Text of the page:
Movies are made to be trope savvy, the absence of any bridge between action and consequences, being a subversive in place of having an authentic personality—because apparently there is only one way of being distinctive—how ironic. Young girls who cosplay the Virgin Mary even though they are not virgins or love the Virgin Mary and so on. Flood everything with ambiguity, hallow out the carcass, then show off your self-certified “unique” cosplay to your friends—they’ll validate your ambiguous identity. We develop a parasitic relationship with anything we consider to be worth pursuing or the fundamental apex of life. You will even find people who accommodate despair and depression as an aesthetic for the expression of their individuality. The disinterestedness lens of ambiguity muddles the fundamental nature of something so much that what is ugly, and disparaging becomes something we entertain and seek. Impulsive behavior becomes synonymous with passion since the shallowness of amusement becomes the telos of our endeavors.

I maybe accused of conjuring up several naiveties via the admonition of an attitude corrupting our consciousness—that in fact, it is a net positive for things to be interpreted ambiguously because human thought has an infinity of keys and no two notes are the same. Why should anything else be offered some singularity? The answer to this dire question is that ambiguity is embraced by those who do not want to stare the truth in the face; it is an enemy of true passion. Ambiguity carves out a distance from ourselves and things we consider to be a piece of our souls. It seems like odd behavior until you come to recognize that we are often terrified of confronting the gravity of hear, say, do, and especially, what we believe. Besides having consequences, some are inconceivable at the present moment but eventually bring undesirable circumstances for everyone. It offers us comfort so we can relapse on our beliefs or on the promises we make. Thus, what follows from an eruption of emotion is a dispassionate wallowing where things enter our minds only to be put on trial and judged to be simply “fascinating”; it is as if we are all connoisseurs of endless reflection. We enable ourselves to consecrate our ego through the ideals we fantasize about.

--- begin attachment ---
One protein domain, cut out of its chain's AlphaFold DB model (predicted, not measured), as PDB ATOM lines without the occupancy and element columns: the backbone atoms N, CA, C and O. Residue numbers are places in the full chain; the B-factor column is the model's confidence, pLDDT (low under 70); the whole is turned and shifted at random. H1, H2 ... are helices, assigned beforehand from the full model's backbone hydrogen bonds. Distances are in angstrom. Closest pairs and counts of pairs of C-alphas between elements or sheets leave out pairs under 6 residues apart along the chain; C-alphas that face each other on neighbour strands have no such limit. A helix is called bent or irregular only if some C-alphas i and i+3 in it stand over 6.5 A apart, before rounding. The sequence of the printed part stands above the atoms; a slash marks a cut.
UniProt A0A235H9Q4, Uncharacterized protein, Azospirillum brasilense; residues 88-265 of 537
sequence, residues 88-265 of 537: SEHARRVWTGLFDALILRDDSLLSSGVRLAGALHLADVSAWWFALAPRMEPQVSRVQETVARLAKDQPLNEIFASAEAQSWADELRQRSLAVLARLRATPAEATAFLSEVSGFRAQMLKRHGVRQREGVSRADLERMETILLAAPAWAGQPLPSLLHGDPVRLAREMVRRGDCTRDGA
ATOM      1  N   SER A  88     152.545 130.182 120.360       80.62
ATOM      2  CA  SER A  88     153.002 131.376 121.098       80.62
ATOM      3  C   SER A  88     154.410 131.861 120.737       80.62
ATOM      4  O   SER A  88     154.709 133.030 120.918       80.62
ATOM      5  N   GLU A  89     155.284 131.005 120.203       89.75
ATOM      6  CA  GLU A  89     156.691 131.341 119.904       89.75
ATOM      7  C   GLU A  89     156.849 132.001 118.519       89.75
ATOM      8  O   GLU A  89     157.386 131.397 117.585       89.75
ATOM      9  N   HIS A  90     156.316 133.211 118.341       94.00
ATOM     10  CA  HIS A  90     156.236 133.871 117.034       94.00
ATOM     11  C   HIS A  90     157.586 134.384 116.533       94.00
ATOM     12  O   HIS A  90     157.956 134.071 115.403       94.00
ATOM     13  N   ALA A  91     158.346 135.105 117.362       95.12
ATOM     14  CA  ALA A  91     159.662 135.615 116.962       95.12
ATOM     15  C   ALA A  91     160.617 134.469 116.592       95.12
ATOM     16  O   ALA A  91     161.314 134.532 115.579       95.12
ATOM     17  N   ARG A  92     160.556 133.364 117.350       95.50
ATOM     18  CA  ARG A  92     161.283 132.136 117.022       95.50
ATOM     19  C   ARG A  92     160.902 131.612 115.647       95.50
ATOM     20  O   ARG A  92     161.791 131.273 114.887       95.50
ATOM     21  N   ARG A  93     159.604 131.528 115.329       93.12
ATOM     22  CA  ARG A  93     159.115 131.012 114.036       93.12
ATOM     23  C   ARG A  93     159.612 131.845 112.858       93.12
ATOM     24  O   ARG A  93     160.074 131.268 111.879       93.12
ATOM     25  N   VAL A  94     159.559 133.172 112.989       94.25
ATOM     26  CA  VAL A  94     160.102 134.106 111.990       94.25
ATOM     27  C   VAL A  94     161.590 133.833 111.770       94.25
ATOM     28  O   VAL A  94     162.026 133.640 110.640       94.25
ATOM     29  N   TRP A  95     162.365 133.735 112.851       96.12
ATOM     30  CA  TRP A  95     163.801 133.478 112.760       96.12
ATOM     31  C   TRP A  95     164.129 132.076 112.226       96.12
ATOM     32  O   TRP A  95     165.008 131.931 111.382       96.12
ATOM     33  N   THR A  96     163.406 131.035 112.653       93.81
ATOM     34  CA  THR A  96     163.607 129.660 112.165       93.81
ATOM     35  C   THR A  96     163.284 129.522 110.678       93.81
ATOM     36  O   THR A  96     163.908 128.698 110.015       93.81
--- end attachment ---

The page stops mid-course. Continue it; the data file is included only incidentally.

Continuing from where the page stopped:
This attitude of overindulging in self-reflection and romanticizing ambiguity has pernicious consequences for not only us as individuals, but society has trouble qualifying what is good and what is evil. Instead, there is either cynicism in the form of absurdity, proclaiming no force is capable of subduing evil, or, the infuriatingly pretentious belief that evil should be dealt with bureaucratically. The consequence is twofold; none passionately strive for goodness and all let their revulsion for evil fade away. We love all of this because it is convenient and requires no enduring passion. We no longer seek to emulate greatness, like how Dante sought to emulate Virgil, because we take comfort in translating greatness into an ambiguous term, shrewdly persuading ourselves that it belongs to us to define what greatness consists in, thus relapsing into our former conceited ways, which do not exist beyond the walls of our own mind. The intention of this piece was not giving you tips on how to succeed the coming year, as I have said before, rather to name the enemies of true passionate living that plagues all modern society and not just you: ambiguity and eternal reflection. The epic deserves to sound like an epic for the sake of enrapturing someone to follow the spirit of Achilles, instead of coming down to us in the form of disinterested theses. The spirit of extraordinary things does not deserve to be transformed into pure entertainment.